Aug. 26, 2004
LOUISVILLE, Ky. - The University of Louisville was one of 18 NCAA Division I member institutions certified today by the NCAA Division I Committee on Athletics Certification following the Association's second cycle of athletics certification.
The purpose of athletics certification is to ensure integrity in the institution's athletics program and to assist institutions in improving their athletics departments. NCAA legislation mandating athletics certification was adopted in 1993.
The certification process, which is a self-study led by an institution's chief executive officer, includes a review of these primary components: governance and commitment to rules compliance; academic integrity; equity; and welfare.
A designation of certified means that an institution operates its athletics program in substantial conformity with operating principles adopted by the Division I membership.
The universities that were certified include American University, University of Arkansas, Pine Bluff, University at Buffalo, the State University of New York, Butler University, Dartmouth College, University of Dayton, Louisiana State University, University of Louisville, North Carolina A&T State University, University of North Carolina, Greensboro, North Carolina State University, Rider University, University of San Francisco, Seton Hall University, University of Texas, Pan American, Villanova University, Virginia Commonwealth University, and Yale University.
The second round of athletics certifications is being completed on a 10-year cycle rather than the five-year cycle used during the initial certification process. All 326 active Division I members participate in the certification process.
The Division I Committee on Athletics Certification preliminarily reviews an institution's certification materials and provides a list of issues identified during the evaluation. The university then has a period of approximately one year to respond in writing to the issues before a final certification decision is rendered. An institution's failure to satisfactorily respond to the committee may negatively impact certification status.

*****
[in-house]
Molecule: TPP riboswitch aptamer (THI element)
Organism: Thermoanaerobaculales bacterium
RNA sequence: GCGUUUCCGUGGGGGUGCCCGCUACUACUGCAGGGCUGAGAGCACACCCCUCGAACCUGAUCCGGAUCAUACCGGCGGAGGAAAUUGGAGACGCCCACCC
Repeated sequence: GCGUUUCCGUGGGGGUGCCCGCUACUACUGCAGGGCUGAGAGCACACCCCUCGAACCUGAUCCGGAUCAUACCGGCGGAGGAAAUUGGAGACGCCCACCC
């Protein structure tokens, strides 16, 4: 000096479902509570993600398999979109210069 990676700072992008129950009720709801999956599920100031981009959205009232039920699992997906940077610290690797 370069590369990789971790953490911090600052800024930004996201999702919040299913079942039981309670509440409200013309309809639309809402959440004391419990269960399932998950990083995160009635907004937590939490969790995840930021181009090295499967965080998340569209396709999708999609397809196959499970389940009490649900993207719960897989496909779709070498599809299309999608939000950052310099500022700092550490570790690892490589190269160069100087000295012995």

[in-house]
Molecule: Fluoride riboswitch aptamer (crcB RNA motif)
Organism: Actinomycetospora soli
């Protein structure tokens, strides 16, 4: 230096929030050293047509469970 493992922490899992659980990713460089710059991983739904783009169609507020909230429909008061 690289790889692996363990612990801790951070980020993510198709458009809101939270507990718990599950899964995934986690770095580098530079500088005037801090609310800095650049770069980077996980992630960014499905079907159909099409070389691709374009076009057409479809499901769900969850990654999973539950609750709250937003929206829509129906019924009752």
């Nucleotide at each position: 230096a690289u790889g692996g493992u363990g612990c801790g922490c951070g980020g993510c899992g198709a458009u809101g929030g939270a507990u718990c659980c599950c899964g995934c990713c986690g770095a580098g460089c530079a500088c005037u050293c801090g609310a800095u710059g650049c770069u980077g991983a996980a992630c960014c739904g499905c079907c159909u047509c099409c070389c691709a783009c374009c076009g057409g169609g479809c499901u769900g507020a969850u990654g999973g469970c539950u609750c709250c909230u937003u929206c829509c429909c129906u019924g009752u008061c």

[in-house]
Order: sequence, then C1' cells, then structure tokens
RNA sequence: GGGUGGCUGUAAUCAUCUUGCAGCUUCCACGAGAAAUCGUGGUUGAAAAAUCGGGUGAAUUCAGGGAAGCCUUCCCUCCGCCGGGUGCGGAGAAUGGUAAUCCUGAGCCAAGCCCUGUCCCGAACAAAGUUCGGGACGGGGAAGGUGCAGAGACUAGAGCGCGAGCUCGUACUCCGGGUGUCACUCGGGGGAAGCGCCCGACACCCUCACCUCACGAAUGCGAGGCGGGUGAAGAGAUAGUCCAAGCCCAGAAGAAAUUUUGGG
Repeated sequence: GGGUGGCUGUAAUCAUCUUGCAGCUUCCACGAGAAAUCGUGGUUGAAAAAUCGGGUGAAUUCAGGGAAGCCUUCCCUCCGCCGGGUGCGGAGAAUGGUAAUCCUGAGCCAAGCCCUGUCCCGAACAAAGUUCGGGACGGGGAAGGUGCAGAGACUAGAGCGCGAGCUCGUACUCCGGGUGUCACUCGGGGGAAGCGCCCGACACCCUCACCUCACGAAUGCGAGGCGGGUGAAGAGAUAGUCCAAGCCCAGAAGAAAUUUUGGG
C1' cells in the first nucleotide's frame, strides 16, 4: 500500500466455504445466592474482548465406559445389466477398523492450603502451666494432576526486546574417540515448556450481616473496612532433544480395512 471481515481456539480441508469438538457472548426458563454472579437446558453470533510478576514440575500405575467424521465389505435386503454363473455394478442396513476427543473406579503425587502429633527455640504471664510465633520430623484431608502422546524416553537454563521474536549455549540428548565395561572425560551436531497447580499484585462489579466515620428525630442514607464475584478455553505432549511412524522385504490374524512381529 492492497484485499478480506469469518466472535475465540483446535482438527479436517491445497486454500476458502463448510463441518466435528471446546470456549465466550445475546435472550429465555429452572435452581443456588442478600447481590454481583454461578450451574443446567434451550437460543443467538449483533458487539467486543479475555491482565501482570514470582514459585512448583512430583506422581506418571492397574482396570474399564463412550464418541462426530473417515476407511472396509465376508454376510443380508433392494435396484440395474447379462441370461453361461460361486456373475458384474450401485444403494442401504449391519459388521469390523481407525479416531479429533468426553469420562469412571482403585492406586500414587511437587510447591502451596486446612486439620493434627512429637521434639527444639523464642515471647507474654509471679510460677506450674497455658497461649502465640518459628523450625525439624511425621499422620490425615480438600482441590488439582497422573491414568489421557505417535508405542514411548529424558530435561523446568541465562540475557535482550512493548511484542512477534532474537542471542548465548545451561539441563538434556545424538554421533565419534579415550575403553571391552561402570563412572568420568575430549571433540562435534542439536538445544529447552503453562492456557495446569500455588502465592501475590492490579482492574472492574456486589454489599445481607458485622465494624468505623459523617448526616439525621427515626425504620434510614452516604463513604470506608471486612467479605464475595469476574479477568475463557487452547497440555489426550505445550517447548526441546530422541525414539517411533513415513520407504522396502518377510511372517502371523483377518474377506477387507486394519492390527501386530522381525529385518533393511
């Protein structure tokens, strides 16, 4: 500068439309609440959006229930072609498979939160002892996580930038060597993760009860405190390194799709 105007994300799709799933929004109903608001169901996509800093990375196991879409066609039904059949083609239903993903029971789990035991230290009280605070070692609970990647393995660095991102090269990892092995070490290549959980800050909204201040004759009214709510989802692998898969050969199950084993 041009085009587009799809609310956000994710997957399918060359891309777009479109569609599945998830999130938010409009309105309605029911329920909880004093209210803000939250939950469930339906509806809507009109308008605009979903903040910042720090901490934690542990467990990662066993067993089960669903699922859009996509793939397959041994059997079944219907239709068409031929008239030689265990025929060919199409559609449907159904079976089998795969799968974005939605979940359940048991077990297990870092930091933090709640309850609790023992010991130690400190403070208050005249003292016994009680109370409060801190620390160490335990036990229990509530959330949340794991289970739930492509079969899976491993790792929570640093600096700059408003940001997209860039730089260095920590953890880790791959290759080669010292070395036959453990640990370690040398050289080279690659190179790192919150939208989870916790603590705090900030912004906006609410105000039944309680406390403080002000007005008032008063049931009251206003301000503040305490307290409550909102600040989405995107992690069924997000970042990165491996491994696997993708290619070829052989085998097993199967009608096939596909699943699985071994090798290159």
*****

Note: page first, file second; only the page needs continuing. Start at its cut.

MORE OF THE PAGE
The certification process is separate from the NCAA's enforcement program, which investigates allegations of rules violations by NCAA member institutions. A decision of certified does not exempt an institution from concurrent or subsequent enforcement proceedings.
The NCAA Committee on Infractions may ask the Committee on Athletics Certification to review an institution's certification status as a result of the completed infractions case.
The members of the Committee on Athletics Certification are: Rich Ensor, Metro Atlantic Athletic Conference; John Hardt, Bucknell University; Susan Hofacre, Robert Morris University; Pat Howey, University of North Carolina, Wilmington; Jerry Kingston, Arizona State University; Leo Lambert, Elon University; Colleen Lim, Yale University; Jamie McCloskey, University of Florida; Fred Mims, University of Iowa; Paul Risser (chair), Oklahoma State Regents for Higher Education; Dawn Rogers, Xavier University; Mary Ann Rohleder, Indiana University, Bloomington; and Greg Sankey, Southeastern Conference.